Insights Journal: August 2020

Aug 17, 2020 | Insights

The Mission

“Extreme ownership is a mind-set, an attitude.”

“One of the key qualities a leader must possess is the ability to detach from chaos, mayhem and emotions in a situation and make good, clear decisions based on what is actually happening.”

Jocko Willink, former Navy Seal Officer

The restaurant industry was blind-sided by an unforeseen enemy that continues to lay siege while threatening to never leave. It is understandable that industry players have allowed government officials to initially lead. However, now that we are 6 months into this thing, it is time for restaurant industry leaders to do what they do best – lead forward with innovative solutions to complete the work of the public sector.

It all starts with defining the industry’s mission which must be twofold: 1) to profitably grow; and 2) to help the country safely grow and prosper. As a primary retail category, the restaurant industry must embrace its responsibility to find innovative solutions that help consumers to live as virus free as possible, socially engaged and productively employed.

Here are some preliminary ideas of areas to gain greater stewardship:

  1. Help the government to better track and audit virus infection and mortality rates. The restaurant industry excels in measurement and reporting and the country needs accurate, reliable data and analyses to make informed decisions. What are the ages & demographics involved? What are co-morbidity rates? Can we provide real-time data by market to determine when it is appropriate to re-open dine-in?
  2. Continue to develop tech to create faster, more healthy access solutions – particularly as it relates to dine-in.
  3. Institute cultural changes to support healthy habits. Encourage employees to stay-home before a minor health condition turns into something more serious. Also encourage employees with children to keep them home if they are starting to show symptoms.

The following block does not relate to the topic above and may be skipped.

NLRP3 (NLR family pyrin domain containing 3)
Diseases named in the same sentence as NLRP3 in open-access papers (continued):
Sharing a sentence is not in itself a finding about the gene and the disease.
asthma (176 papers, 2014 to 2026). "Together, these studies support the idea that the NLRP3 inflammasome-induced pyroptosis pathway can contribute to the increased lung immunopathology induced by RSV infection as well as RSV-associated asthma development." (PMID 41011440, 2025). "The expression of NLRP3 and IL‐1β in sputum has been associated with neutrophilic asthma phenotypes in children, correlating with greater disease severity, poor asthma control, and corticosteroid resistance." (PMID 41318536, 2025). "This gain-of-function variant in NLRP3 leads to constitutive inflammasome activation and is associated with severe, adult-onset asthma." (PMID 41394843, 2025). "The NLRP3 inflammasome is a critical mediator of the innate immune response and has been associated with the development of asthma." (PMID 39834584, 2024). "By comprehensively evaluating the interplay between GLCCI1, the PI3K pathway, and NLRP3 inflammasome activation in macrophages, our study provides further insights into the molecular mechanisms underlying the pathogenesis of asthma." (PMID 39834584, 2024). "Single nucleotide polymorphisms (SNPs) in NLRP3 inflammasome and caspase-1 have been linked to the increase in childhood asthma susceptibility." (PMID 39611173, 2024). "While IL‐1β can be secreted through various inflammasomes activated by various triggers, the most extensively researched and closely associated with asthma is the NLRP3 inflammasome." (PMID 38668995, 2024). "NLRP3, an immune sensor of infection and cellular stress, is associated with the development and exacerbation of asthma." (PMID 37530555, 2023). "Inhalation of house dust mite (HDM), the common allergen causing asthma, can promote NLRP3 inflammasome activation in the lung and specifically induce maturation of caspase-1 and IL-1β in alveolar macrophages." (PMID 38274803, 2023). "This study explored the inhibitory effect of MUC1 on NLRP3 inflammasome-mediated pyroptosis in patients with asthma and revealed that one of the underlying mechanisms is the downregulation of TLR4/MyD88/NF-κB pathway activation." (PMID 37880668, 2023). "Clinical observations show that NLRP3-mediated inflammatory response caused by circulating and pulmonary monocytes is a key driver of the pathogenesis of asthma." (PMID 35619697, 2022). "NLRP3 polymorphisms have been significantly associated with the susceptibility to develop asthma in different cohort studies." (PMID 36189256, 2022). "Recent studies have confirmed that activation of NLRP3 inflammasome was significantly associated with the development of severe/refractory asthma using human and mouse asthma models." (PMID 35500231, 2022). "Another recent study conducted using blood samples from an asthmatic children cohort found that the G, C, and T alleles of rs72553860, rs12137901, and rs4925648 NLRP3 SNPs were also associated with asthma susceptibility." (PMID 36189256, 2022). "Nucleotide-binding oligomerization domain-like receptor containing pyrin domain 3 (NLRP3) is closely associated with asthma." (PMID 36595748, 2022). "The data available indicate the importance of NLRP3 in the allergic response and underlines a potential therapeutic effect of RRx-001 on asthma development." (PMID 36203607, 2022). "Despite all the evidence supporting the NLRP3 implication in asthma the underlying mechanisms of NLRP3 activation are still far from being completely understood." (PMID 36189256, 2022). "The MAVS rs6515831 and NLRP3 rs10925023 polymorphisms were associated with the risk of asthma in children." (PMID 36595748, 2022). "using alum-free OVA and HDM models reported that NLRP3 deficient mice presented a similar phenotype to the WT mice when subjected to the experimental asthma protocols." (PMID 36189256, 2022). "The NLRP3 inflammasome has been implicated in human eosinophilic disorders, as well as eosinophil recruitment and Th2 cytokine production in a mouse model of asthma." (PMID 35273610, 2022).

4. Continue and improve sanitary operating procedures.
  5. Improve indoor air quality. There are many affordable HVAC devices that help zap pathogens in the air. Also, the introduction of more fresh air into buildings can only help.
  6. Focus on building immunities with nutritional solutions. For instance, Vitamin D may play a big role in prevention. Seek ways to fortify menu offerings and market these advantages. The consuming public will appreciate the effort.

In the end, the industry’s mission must be to find a way back to normal, not accepting a “new normal” marked by economic upheaval, social isolation and the use of masks that serve as a constant reminder to the consuming public that society is unsafe. We have some of the best minds in the business, let’s get it done!

RR’s 1H:20 Valuation & Finance Report

  • While 1H:20 franchisee EBITDA valuation multiples declined -7.0% to 4.63x, it is +7.4% higher than the 12-year low (4.31x) set in 2009 and only -3.9% below the 10-year average (4.82x).

  • Full year 2020 restaurant originations (excluding sale leaseback financing) are expected to come-in -42.7% lower at $5.3 billion compared to initial expectations in January – this would represent the lowest origination amount since 2011 ($4.6B).

  • Borrower financial condition follows current sales trends with QSR mostly stable to improving while the vast majority of FSR borrowers’ financial condition have deteriorated. Notably, many operators received PPP loans which helped provide necessary working capital (although this has added to existing franchisee leverage – at least until it is forgiven).

RR’s 1H:20 Valuation & Finance Report Features:

(1) 1H:20 EBITDA multiple estimates (post G&A) for 45 chains based on survey data from 8 leading appraisal firms; (2) a comparison of public restaurant company and private franchisee valuation multiples; (3) a summary of real estate cap rate trends based on data provided by Marcus & Millichap; (4) an update on lending availability, changes to underwriting standards, lending rates and borrower financial condition derived from a survey of leading lenders; and (5) an overview of RR’s DCF valuation model useful for smoothing out temporary market disruptions.

RR’s 2020 Unit Economics Report

  • The average 2019 EBITDAR margin for the $1B+ chains improved slightly to 18.8% (but remains near the 17 year low) due to slightly lower COGS and flat labor costs.
  • Healthy 2019 AUV growth (+2.2%) resulted in a higher average EBITDAR dollar amount for the 2nd year in a row (+2.5% to $386k). 2019 EBITDAR dollar value is 3% lower than the 2015 high and 13% higher than the 2008 low.